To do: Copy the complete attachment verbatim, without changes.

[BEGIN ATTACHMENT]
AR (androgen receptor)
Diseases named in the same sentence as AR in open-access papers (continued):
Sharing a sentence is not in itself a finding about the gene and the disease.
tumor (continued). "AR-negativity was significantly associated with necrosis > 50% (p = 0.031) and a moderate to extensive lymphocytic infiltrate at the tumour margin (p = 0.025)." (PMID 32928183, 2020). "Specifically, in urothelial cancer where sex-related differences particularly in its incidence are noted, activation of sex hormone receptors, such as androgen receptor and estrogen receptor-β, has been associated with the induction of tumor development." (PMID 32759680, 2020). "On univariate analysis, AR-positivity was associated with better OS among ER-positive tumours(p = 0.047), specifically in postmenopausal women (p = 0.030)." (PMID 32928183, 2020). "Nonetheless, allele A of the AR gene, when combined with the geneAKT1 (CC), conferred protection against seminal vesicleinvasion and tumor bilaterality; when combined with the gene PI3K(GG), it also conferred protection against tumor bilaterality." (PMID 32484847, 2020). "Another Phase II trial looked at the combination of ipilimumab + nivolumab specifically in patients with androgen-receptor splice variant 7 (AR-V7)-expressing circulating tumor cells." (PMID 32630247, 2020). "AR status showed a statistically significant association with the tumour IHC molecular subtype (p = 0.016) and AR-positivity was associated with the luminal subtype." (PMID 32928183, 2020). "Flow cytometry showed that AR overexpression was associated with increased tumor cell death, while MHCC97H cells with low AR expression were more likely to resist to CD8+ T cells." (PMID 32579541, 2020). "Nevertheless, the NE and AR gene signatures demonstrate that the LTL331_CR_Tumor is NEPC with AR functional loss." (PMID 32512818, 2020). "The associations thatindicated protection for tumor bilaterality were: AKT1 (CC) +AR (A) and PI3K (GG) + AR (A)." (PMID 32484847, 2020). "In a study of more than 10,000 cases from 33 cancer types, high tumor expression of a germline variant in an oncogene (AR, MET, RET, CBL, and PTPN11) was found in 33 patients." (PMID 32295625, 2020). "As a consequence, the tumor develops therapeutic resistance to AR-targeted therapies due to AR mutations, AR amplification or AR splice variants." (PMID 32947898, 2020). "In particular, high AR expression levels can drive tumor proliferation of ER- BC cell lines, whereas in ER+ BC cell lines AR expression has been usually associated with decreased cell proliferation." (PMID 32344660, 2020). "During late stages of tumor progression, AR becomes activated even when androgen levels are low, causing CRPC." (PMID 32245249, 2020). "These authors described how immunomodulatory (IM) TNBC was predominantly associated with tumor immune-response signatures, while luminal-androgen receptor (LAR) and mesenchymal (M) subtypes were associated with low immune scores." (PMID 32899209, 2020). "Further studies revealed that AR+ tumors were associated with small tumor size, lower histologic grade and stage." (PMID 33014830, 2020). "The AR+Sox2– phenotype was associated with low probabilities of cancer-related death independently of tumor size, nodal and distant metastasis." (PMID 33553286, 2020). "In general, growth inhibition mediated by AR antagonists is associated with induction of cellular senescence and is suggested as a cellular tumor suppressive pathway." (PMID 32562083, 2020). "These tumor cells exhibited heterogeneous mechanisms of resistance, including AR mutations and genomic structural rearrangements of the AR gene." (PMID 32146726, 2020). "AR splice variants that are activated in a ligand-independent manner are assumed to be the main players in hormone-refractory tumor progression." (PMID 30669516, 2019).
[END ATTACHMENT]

AR (androgen receptor)
Diseases named in the same sentence as AR in open-access papers (continued):
Sharing a sentence is not in itself a finding about the gene and the disease.
tumor (continued). "AR-negativity was significantly associated with necrosis > 50% (p = 0.031) and a moderate to extensive lymphocytic infiltrate at the tumour margin (p = 0.025)." (PMID 32928183, 2020). "Specifically, in urothelial cancer where sex-related differences particularly in its incidence are noted, activation of sex hormone receptors, such as androgen receptor and estrogen receptor-β, has been associated with the induction of tumor development." (PMID 32759680, 2020). "On univariate analysis, AR-positivity was associated with better OS among ER-positive tumours(p = 0.047), specifically in postmenopausal women (p = 0.030)." (PMID 32928183, 2020). "Nonetheless, allele A of the AR gene, when combined with the geneAKT1 (CC), conferred protection against seminal vesicleinvasion and tumor bilaterality; when combined with the gene PI3K(GG), it also conferred protection against tumor bilaterality." (PMID 32484847, 2020). "Another Phase II trial looked at the combination of ipilimumab + nivolumab specifically in patients with androgen-receptor splice variant 7 (AR-V7)-expressing circulating tumor cells." (PMID 32630247, 2020). "AR status showed a statistically significant association with the tumour IHC molecular subtype (p = 0.016) and AR-positivity was associated with the luminal subtype." (PMID 32928183, 2020). "Flow cytometry showed that AR overexpression was associated with increased tumor cell death, while MHCC97H cells with low AR expression were more likely to resist to CD8+ T cells." (PMID 32579541, 2020). "Nevertheless, the NE and AR gene signatures demonstrate that the LTL331_CR_Tumor is NEPC with AR functional loss." (PMID 32512818, 2020). "The associations thatindicated protection for tumor bilaterality were: AKT1 (CC) +AR (A) and PI3K (GG) + AR (A)." (PMID 32484847, 2020). "In a study of more than 10,000 cases from 33 cancer types, high tumor expression of a germline variant in an oncogene (AR, MET, RET, CBL, and PTPN11) was found in 33 patients." (PMID 32295625, 2020). "As a consequence, the tumor develops therapeutic resistance to AR-targeted therapies due to AR mutations, AR amplification or AR splice variants." (PMID 32947898, 2020). "In particular, high AR expression levels can drive tumor proliferation of ER- BC cell lines, whereas in ER+ BC cell lines AR expression has been usually associated with decreased cell proliferation." (PMID 32344660, 2020). "During late stages of tumor progression, AR becomes activated even when androgen levels are low, causing CRPC." (PMID 32245249, 2020). "These authors described how immunomodulatory (IM) TNBC was predominantly associated with tumor immune-response signatures, while luminal-androgen receptor (LAR) and mesenchymal (M) subtypes were associated with low immune scores." (PMID 32899209, 2020). "Further studies revealed that AR+ tumors were associated with small tumor size, lower histologic grade and stage." (PMID 33014830, 2020). "The AR+Sox2– phenotype was associated with low probabilities of cancer-related death independently of tumor size, nodal and distant metastasis." (PMID 33553286, 2020). "In general, growth inhibition mediated by AR antagonists is associated with induction of cellular senescence and is suggested as a cellular tumor suppressive pathway." (PMID 32562083, 2020). "These tumor cells exhibited heterogeneous mechanisms of resistance, including AR mutations and genomic structural rearrangements of the AR gene." (PMID 32146726, 2020). "AR splice variants that are activated in a ligand-independent manner are assumed to be the main players in hormone-refractory tumor progression." (PMID 30669516, 2019).